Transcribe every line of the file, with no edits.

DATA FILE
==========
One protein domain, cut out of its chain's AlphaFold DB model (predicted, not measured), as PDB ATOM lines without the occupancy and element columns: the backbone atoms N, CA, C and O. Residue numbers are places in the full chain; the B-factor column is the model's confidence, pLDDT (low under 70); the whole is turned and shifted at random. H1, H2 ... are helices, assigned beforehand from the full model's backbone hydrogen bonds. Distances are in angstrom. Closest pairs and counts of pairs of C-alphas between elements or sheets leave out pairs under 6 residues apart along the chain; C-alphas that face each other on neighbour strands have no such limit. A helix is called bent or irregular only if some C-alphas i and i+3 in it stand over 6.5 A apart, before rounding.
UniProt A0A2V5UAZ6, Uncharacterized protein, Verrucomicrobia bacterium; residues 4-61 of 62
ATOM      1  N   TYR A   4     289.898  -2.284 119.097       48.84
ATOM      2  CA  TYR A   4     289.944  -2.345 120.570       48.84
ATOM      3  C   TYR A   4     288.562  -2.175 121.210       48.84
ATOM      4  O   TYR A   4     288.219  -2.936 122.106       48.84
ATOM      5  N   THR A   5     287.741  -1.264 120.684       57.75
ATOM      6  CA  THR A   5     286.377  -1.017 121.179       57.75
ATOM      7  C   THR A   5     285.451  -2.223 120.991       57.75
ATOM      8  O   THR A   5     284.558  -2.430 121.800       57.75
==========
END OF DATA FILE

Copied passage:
One protein domain, cut out of its chain's AlphaFold DB model (predicted, not measured), as PDB ATOM lines without the occupancy and element columns: the backbone atoms N, CA, C and O. Residue numbers are places in the full chain; the B-factor column is the model's confidence, pLDDT (low under 70); the whole is turned and shifted at random. H1, H2 ... are helices, assigned beforehand from the full model's backbone hydrogen bonds. Distances are in angstrom. Closest pairs and counts of pairs of C-alphas between elements or sheets leave out pairs under 6 residues apart along the chain; C-alphas that face each other on neighbour strands have no such limit. A helix is called bent or irregular only if some C-alphas i and i+3 in it stand over 6.5 A apart, before rounding.
UniProt A0A2V5UAZ6, Uncharacterized protein, Verrucomicrobia bacterium; residues 4-61 of 62
ATOM      1  N   TYR A   4     289.898  -2.284 119.097       48.84
ATOM      2  CA  TYR A   4     289.944  -2.345 120.570       48.84
ATOM      3  C   TYR A   4     288.562  -2.175 121.210       48.84
ATOM      4  O   TYR A   4     288.219  -2.936 122.106       48.84
ATOM      5  N   THR A   5     287.741  -1.264 120.684       57.75
ATOM      6  CA  THR A   5     286.377  -1.017 121.179       57.75
ATOM      7  C   THR A   5     285.451  -2.223 120.991       57.75
ATOM      8  O   THR A   5     284.558  -2.430 121.800       57.75